(CN) – A Texas newspaper publisher must continue to fight a defamation claim brought by four men who were named in a campaign ad that accused the incumbent district attorney of being soft on sex offenders, a state appeals court ruled.
The 13th District Court of Appeals in Corpus Christi ruled that the trial court was correct in denying Freedom Communication’s motion to dismiss the claim.
Peter Zavaletta took out a full-page campaign advertisement, which appeared in the Brownsville Herald and Valley Morning Star (both published by Freedom) before the March 2008 Democratic primary election in which he faced Armando Villalobos, the incumbent Cameron County District Attorney.
The headline of the ad stated: “Armando Villalobos Is Against Our Children.” The ad included a chart of 103 cases of accusations of physical and sexual abuse of children in 2007. Many of these cases were “declined at intake,” according to the advertisement.
Four of the 103 people named in the advertisement (Juan Antonio Coronado, Ruben Contreras, Francisco Solis Ramirez, and Roberto Rivera III) sued the newspaper company for defamation and invasion of privacy.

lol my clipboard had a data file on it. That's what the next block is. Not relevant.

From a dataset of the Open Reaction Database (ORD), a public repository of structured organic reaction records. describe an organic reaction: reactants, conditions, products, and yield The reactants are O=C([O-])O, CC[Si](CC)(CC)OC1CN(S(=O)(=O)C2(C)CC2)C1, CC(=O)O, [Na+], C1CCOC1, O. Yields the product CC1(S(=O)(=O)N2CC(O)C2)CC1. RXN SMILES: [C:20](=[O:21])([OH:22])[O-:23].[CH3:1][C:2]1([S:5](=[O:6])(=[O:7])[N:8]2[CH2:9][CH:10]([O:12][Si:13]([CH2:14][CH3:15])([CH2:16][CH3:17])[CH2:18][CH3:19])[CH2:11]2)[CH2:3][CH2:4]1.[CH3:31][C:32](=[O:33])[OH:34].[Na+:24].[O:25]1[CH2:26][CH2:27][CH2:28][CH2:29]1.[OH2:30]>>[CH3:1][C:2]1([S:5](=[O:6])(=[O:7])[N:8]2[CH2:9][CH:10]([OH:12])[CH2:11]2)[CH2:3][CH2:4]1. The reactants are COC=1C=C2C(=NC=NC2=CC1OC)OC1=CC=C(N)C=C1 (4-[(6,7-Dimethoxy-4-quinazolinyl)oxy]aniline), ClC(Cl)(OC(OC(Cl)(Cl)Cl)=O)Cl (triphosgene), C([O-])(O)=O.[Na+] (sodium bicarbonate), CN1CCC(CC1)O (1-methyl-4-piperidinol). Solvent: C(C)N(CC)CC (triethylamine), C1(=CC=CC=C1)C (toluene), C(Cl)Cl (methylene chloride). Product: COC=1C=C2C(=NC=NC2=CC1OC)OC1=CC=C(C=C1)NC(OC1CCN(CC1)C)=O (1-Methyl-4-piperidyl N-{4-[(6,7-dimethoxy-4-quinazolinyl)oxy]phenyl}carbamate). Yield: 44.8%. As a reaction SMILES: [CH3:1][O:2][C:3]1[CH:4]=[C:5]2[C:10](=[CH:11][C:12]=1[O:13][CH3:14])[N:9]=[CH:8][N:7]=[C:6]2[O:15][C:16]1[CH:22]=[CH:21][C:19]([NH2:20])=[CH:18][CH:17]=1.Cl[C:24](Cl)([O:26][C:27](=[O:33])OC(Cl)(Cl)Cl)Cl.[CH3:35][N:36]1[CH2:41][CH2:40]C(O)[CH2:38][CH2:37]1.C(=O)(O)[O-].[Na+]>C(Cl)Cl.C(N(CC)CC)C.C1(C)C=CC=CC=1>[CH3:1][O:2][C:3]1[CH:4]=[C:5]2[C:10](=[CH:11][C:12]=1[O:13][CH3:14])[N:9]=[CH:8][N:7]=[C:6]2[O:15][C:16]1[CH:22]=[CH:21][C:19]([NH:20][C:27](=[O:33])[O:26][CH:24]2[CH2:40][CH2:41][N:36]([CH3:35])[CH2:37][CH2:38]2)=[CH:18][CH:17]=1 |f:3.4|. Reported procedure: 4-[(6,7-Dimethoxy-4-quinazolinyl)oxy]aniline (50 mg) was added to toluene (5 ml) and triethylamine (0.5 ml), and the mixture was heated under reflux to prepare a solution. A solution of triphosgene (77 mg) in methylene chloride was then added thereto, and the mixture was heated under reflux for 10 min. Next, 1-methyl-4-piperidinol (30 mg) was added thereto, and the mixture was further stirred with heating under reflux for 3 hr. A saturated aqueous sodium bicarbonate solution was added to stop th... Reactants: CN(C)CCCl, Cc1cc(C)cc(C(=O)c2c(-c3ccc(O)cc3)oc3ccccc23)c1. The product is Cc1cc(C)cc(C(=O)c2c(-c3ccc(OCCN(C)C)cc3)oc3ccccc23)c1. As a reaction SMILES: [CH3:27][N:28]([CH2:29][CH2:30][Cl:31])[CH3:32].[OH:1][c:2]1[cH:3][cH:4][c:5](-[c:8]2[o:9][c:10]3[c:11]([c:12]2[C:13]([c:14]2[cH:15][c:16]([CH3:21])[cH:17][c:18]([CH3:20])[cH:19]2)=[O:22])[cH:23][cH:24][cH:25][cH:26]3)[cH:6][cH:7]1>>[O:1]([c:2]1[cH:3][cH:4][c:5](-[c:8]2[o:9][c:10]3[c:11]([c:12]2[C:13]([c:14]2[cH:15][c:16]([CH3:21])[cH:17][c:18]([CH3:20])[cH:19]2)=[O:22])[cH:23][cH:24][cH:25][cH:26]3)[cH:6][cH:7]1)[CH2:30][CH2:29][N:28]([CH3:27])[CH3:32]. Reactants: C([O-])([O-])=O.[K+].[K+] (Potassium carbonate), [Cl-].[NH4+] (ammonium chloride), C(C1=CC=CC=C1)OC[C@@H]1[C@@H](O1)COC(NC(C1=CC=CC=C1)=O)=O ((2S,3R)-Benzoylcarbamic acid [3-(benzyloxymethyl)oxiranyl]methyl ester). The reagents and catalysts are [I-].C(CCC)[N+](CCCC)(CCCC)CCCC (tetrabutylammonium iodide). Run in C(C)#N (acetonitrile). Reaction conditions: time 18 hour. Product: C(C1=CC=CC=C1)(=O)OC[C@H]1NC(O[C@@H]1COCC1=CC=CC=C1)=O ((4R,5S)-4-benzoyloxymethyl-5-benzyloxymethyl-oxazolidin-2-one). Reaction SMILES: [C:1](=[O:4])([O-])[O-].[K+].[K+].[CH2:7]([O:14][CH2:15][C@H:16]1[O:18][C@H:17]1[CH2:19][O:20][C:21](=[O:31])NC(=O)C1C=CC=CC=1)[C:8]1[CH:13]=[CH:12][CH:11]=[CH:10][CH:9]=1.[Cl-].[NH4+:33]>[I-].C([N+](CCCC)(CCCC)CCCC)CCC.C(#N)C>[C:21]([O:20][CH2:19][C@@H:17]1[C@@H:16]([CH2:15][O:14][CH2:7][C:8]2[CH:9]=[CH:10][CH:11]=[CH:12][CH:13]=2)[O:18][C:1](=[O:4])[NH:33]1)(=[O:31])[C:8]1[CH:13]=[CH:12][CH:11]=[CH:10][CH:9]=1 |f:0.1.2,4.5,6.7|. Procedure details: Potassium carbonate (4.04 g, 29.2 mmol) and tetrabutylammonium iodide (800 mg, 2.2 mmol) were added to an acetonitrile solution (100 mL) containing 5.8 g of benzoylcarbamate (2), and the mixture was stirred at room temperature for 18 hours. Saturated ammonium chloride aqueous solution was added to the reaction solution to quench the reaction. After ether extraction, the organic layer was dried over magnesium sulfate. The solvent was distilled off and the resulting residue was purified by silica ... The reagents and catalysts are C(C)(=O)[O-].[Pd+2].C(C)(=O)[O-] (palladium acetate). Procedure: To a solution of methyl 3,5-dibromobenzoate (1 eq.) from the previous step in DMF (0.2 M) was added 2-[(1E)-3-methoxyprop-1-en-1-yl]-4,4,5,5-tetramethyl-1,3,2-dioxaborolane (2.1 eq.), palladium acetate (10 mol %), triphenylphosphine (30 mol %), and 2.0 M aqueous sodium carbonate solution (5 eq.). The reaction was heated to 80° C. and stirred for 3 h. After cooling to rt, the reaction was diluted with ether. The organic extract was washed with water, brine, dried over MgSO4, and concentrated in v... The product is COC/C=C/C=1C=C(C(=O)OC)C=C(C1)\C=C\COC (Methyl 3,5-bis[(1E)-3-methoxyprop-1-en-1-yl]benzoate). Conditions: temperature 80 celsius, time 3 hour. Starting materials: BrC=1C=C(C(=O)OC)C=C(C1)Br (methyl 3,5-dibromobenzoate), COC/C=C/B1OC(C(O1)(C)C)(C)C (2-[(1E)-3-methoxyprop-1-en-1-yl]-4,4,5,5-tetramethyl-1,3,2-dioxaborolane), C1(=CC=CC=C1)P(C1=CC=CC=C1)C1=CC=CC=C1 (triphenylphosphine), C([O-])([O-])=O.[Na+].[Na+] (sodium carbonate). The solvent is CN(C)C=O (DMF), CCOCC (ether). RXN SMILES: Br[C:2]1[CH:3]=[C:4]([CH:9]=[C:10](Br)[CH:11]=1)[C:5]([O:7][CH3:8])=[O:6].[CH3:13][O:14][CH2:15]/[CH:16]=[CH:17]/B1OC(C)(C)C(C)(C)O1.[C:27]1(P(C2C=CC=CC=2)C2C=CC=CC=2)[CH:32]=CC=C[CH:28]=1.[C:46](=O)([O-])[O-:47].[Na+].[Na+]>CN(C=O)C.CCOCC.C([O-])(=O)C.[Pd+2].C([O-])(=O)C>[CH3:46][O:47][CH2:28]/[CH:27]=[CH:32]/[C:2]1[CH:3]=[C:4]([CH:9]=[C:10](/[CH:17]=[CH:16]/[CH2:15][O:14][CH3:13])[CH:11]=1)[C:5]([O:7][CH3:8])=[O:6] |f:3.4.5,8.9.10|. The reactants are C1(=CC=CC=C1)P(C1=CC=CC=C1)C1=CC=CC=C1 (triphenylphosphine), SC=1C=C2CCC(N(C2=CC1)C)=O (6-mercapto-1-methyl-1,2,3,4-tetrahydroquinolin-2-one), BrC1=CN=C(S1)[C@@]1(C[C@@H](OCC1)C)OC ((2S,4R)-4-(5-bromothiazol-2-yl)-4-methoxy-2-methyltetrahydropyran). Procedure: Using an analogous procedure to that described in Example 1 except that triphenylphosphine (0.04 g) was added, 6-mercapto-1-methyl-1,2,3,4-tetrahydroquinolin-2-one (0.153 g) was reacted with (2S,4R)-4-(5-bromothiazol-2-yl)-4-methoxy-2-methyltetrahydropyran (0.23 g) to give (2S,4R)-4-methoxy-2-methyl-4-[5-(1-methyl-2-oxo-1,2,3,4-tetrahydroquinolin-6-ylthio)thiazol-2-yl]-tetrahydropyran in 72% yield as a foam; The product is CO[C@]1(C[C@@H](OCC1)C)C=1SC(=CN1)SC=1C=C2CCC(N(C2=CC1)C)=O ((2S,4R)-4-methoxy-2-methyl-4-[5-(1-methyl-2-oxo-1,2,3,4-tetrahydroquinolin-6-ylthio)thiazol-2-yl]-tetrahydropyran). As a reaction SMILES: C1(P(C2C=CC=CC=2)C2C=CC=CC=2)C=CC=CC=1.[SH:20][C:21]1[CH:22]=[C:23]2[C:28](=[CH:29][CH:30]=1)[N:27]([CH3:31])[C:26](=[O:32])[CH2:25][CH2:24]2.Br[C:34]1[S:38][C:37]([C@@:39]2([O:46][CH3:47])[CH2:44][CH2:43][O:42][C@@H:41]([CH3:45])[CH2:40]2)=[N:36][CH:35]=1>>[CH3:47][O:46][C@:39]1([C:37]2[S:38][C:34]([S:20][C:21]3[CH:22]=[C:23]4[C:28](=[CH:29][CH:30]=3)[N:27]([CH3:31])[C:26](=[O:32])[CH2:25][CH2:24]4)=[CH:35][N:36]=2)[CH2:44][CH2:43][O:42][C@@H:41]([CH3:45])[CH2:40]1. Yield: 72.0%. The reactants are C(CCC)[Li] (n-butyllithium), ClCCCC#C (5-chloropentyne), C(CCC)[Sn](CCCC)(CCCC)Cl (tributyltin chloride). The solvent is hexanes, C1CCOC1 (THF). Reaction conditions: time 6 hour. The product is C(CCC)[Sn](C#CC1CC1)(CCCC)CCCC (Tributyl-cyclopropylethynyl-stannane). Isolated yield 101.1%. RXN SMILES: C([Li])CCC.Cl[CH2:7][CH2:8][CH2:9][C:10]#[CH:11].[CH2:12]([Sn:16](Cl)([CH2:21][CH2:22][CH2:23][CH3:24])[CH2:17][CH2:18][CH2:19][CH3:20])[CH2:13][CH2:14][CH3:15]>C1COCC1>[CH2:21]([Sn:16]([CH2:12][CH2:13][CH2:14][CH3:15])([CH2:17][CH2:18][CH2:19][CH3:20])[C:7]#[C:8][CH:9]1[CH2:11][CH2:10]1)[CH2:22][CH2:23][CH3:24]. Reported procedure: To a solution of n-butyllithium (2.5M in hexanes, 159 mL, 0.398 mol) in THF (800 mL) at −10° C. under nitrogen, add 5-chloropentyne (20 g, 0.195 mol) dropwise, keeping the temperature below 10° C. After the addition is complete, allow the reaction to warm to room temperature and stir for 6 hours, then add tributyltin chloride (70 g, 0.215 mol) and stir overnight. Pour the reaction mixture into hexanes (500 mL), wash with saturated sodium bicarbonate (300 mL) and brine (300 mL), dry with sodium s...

While the advertisement’s point was to show that Villalobos “stood against children,” it failed to mention why the 103 suspects were not convicted.
Examining the source material more closely, the appeals court found that the four plaintiffs were not convicted due to insufficient evidence.
Judge Garza ruled that the case must continue because the advertisement was not an accurate representation of all of the cases under Villalobos’ watch.
“The Case Disposition Report reflected that the District Attorney’s office had actually disposed of 137 child-related cases in 2007, many of which eventually resulted in the suspect’s conviction and incarceration,” Garza wrote.
“Because of these ambiguities, we cannot say that Freedom established as a matter of law that the advertisement was a substantially correct account of the Case Disposition Report.”